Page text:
8 Ways to Prevent an Asthma Attack

Asthma attacks are never fun, and sometimes they can be downright scary. Fortunately, though, asthma can be managed, although it can’t be cured. These eight tips can help you avoid having asthma attacks.

1. Know what your asthma triggers are.

Asthma triggers can vary from person to person. Think about which factors tend to cause your attacks – for instance, pet dander or cold temperatures might leave you wheezing more often than not. If you’re not sure what triggers your asthma attacks, keep a log of where and when your asthma flares up, and look for patterns. Avoid your triggers as much as possible.

2. Keep seasonal allergies under control.

For many people, spring and fall allergies can cause or exacerbate asthma attacks. If you have allergies, talk to your doctor about which allergy medicine is appropriate for you. If pollen counts are especially high, stay inside and keep your windows shut.

3. Improve the air you breathe at home.

Allergens like pollen and mold might be lurking in your house. Invest in a good air filtration system to get rid of potential irritants in the air you breathe. A humidifier can also help you breathe better at home, but be sure to clean it on a regular basis – if your humidifier starts to grow mold, it will make your asthma worse. Other ideas for improving your air quality at home include getting rid of houseplants, keeping pets out of bedrooms, and washing your bedding frequently.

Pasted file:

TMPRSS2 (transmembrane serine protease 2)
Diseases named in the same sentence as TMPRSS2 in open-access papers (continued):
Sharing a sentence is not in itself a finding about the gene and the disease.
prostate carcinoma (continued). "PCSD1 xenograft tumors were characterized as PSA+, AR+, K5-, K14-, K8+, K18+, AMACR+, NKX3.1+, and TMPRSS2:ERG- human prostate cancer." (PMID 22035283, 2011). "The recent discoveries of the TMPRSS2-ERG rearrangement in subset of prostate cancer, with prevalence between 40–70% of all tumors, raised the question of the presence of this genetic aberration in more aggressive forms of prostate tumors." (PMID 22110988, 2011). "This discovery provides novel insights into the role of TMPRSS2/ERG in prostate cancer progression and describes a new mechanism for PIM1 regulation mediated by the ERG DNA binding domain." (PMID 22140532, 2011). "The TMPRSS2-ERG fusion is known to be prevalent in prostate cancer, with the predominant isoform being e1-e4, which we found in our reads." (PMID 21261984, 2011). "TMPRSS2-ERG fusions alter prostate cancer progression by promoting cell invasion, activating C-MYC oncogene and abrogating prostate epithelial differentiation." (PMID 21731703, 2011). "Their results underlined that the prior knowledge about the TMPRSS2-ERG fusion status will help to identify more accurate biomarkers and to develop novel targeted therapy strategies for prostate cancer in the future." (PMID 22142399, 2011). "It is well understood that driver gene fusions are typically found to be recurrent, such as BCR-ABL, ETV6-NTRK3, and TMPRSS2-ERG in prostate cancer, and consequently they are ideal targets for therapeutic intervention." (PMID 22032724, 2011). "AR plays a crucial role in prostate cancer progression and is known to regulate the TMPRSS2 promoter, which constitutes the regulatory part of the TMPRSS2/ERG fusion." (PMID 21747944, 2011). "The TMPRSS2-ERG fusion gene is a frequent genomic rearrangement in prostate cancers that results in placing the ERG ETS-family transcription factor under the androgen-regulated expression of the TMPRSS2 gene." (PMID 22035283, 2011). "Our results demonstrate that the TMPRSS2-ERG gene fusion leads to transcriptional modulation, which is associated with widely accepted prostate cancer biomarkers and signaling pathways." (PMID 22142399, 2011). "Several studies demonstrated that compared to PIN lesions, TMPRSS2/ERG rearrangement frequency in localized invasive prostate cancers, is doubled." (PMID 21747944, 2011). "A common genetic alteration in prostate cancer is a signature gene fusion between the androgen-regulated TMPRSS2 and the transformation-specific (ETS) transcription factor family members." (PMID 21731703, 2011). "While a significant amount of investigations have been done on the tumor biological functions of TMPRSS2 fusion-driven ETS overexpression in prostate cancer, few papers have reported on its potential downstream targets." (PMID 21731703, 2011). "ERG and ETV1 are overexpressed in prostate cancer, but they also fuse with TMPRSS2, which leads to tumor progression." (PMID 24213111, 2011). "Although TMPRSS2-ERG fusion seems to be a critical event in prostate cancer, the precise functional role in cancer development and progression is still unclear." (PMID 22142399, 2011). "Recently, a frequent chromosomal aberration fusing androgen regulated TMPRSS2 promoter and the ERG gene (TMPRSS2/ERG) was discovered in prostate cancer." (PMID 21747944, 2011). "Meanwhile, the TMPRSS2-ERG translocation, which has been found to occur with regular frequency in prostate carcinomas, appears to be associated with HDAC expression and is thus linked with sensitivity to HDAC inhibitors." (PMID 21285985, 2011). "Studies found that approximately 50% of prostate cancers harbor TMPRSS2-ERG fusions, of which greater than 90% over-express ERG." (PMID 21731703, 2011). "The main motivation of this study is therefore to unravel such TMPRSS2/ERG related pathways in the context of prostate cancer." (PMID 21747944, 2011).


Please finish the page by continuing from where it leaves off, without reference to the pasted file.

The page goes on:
4. Stay away from secondhand smoke.

Tobacco smoke is bad for your lungs, even if you aren’t actually the one smoking. Secondhand smoke can irritate your airways and cause an asthma attack, so avoid it whenever you can. Ask people not to smoke in your house, and if you notice someone smoking near you in public, move to a different location.

5. Check your lung function regularly.

Use a peak flow meter to test your lung function on a daily basis. Know what’s normal for you – it may help you to keep a log or chart of your readings. If you notice your peak flow measurements decreasing over time, call your doctor, as this could signal an impending asthma attack.

6. Avoid temperature swings when possible.

Temperature changes can cause inflammation in your airways just like pollen and other irritants can. That’s why cold, harsh temperatures and hot, humid air can trigger asthma attacks outside of allergy season. Stay in a temperature-controlled environment as much as possible, especially when you’re exercising.

7. Avoid getting too stressed out.

Your state of mind has a lot to do with your physical health, and if your stress levels climb too high, they could lead to an asthma attack. To prevent this from happening, don’t take on more work than you can handle, and make regular time for yourself. Set aside half an hour every day or an afternoon every week to read a book, watch a show, or work on a hobby. Your mental health will benefit, and so will your lungs.

8. Keep your asthma medication on hand.

Sometimes an asthma attack catches you by surprise, even if you do all the right things to prevent it. If this does happen to you, make sure you’re prepared. Keep your inhaler or other asthma medications with you all the time, so you don’t have to worry about being unable to get relief if you need it.

Your asthma doesn’t have to stop you from living a full, healthy life. Keep these eight tips in mind to manage your asthma and prevent asthma attacks from catching you off guard.